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Tuesday, 08 December 2015 09:28

Swimming with Whale Sharks Is Staggering, Scary—and Totally Safe

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We’re 30 miles offshore in the Gulf of Mexico. No land in sight. The ocean is more than 300 feet deep. The water is choppy but clear blue. Creamer Shorey, a blond, sunburned 23-year-old, has taken me out for the day, along with a couple from Canada, another from Chile, and an American father and his two kids. We’ve all traveled to Mexico, to the tiny island of Isla Mujeres, for the chance to swim with whale sharks. Scanning the waters, it looks as if we’ve found a group of about 20.

Whale sharks are the biggest fish in the world. They’ve been known to reach more than 40 feet in length and can weigh as much as 47,000 pounds, about equal to five elephants. Their mouth can be 5 feet wide, with three rows of about 300 tiny rasplike teeth. As filter feeders, they eat only plankton and the occasional fish, so they’re not dangerous to humans. Still, it’s easy to imagine a whale shark swallowing an entire person, like Jonah in the Bible. “Even if you’re a good swimmer, I’d advise you to wear a life jacket,” James Hancock, a marine biologist and whale shark researcher, told me before my trip. “I’ve witnessed plenty of burly men panic in the water when they see something that big coming at them. The adrenaline just kicks in. It’s natural.”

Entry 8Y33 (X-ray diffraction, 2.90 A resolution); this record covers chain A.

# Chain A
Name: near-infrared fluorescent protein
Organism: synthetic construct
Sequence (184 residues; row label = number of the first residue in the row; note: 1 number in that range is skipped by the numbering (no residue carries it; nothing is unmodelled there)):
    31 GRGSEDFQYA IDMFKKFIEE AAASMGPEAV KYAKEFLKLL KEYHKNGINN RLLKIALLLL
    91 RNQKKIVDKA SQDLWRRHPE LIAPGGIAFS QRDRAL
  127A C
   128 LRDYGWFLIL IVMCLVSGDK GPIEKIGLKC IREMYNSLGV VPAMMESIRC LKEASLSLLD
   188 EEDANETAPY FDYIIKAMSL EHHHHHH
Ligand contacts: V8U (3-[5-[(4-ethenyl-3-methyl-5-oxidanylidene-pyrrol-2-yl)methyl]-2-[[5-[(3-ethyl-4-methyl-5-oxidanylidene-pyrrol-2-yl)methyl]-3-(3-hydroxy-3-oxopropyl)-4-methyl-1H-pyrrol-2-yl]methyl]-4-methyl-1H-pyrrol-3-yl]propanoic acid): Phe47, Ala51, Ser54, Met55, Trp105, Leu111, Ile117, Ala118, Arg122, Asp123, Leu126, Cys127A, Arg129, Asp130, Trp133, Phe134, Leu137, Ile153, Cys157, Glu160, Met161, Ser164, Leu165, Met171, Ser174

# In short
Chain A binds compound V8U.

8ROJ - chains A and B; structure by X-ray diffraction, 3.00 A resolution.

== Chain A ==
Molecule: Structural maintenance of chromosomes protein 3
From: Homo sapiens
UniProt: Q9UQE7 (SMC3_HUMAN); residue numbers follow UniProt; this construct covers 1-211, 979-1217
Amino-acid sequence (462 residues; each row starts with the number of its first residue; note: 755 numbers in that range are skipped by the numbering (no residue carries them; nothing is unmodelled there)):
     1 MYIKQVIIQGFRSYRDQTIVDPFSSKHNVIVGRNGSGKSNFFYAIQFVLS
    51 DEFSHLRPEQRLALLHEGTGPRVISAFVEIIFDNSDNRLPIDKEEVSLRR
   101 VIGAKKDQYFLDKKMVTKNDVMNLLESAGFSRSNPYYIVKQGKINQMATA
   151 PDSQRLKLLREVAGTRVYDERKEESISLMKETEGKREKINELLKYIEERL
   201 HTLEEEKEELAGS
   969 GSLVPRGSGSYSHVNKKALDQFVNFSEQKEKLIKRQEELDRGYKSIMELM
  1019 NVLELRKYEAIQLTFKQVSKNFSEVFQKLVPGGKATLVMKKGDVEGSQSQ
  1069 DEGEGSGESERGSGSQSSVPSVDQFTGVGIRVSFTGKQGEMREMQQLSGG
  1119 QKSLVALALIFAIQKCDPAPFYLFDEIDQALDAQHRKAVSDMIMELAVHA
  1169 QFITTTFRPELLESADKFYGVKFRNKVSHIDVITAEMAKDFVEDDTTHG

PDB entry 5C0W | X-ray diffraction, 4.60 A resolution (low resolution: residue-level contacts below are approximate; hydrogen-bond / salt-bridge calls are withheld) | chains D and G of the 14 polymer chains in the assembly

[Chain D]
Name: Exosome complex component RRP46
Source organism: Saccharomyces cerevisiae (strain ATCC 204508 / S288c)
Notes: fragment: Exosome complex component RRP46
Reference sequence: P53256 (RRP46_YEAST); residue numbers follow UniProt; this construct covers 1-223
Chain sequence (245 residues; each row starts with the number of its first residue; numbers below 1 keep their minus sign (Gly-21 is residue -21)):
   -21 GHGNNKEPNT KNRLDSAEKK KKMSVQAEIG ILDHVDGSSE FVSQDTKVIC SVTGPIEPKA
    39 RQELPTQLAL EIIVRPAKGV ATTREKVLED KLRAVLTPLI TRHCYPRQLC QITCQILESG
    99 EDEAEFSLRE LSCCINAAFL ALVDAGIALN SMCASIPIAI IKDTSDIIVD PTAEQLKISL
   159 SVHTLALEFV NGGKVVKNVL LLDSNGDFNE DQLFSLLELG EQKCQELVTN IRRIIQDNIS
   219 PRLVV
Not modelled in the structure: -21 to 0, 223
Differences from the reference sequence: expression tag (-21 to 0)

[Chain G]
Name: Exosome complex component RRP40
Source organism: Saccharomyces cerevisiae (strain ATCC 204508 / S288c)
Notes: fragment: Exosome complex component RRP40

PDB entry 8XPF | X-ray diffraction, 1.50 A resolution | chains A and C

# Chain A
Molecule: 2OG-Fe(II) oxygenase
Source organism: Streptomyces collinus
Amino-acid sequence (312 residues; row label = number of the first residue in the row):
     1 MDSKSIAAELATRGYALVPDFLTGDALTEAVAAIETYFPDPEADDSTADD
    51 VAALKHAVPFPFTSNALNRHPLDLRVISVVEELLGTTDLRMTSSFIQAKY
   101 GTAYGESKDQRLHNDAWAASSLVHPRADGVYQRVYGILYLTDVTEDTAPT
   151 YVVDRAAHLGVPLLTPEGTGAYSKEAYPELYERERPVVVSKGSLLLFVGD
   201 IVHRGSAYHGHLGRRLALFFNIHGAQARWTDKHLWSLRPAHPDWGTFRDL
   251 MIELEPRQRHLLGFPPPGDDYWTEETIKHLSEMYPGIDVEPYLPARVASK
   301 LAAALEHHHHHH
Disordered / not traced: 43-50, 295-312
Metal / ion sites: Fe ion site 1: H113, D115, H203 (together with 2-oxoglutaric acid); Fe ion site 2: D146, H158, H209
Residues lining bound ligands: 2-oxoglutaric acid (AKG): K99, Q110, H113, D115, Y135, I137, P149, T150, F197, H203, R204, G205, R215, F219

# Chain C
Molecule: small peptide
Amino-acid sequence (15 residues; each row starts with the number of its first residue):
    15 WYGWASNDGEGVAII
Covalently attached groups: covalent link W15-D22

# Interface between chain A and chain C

Wearing snorkeling gear and a wet suit, but no life jacket, I roll backward off the side of the boat into the water. As soon as the bubbles clear, I see a whale shark directly under me. Instead of fear, I feel awe. The fish’s movements are slow but powerful. Lateral ridges along its back give its body a muscular grace. Five long vertical gills on each side flap open and closed, expelling water. Its gray skin—about 4 inches thick—is patterned with yellowish white lines and spots. Each whale shark has its own spot pattern, like a fingerprint, which allows scientists such as Hancock to recognize and keep tabs on them.

My whale shark begins descending, its elegant silhouette growing smaller and smaller. For a moment it seems I’ll be able to watch the enormous fish vanish into the dark blue depths. Then it comes back to the surface about a foot away from me and pauses, opening its mouth wide to feed. Each of its eyes is only about the size of a silver dollar.